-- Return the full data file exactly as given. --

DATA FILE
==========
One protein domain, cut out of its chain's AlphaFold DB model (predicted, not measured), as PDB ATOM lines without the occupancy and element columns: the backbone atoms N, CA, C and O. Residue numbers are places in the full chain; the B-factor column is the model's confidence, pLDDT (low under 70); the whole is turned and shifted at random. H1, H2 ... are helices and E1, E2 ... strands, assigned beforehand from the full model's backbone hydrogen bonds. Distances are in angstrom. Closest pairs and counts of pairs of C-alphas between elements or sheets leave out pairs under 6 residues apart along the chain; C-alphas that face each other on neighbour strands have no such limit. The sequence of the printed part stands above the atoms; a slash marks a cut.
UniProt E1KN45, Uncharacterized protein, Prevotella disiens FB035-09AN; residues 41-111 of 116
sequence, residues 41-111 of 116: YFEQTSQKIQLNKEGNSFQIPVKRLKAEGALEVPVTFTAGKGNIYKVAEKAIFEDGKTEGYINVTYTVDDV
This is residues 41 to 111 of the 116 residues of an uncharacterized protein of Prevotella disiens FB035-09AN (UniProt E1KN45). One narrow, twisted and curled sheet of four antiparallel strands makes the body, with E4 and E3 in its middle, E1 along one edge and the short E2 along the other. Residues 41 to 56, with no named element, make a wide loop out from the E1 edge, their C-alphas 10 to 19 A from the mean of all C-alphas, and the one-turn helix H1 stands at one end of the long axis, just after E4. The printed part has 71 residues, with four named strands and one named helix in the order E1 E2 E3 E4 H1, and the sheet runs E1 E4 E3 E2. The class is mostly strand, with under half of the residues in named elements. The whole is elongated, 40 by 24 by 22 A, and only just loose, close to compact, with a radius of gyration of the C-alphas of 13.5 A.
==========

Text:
One protein domain, cut out of its chain's AlphaFold DB model (predicted, not measured), as PDB ATOM lines without the occupancy and element columns: the backbone atoms N, CA, C and O. Residue numbers are places in the full chain; the B-factor column is the model's confidence, pLDDT (low under 70); the whole is turned and shifted at random. H1, H2 ... are helices and E1, E2 ... strands, assigned beforehand from the full model's backbone hydrogen bonds. Distances are in angstrom. Closest pairs and counts of pairs of C-alphas between elements or sheets leave out pairs under 6 residues apart along the chain; C-alphas that face each other on neighbour strands have no such limit. The sequence of the printed part stands above the atoms; a slash marks a cut.
UniProt E1KN45, Uncharacterized protein, Prevotella disiens FB035-09AN; residues 41-111 of 116
sequence, residues 41-111 of 116: YFEQTSQKIQLNKEGNSFQIPVKRLKAEGALEVPVTFTAGKGNIYKVAEKAIFEDGKTEGYINVTYTVDDV
This is residues 41 to 111 of the 116 residues of an uncharacterized protein of Prevotella disiens FB035-09AN (UniProt E1KN45). One narrow, twisted and curled sheet of four antiparallel strands makes the body, with E4 and E3 in its middle, E1 along one edge and the short E2 along the other. Residues 41 to 56, with no named element, make a wide loop out from the E1 edge, their C-alphas 10 to 19 A from the mean of all C-alphas, and the one-turn helix H1 stands at one end of the long axis, just after E4. The printed part has 71 residues, with four named strands and one named helix in the order E1 E2 E3 E4 H1, and the sheet runs E1 E4 E3 E2. The class is mostly strand, with under half of the residues in named elements. The whole is elongated, 40 by 24 by 22 A, and only just loose, close to compact, with a radius of gyration of the C-alphas of 13.5 A.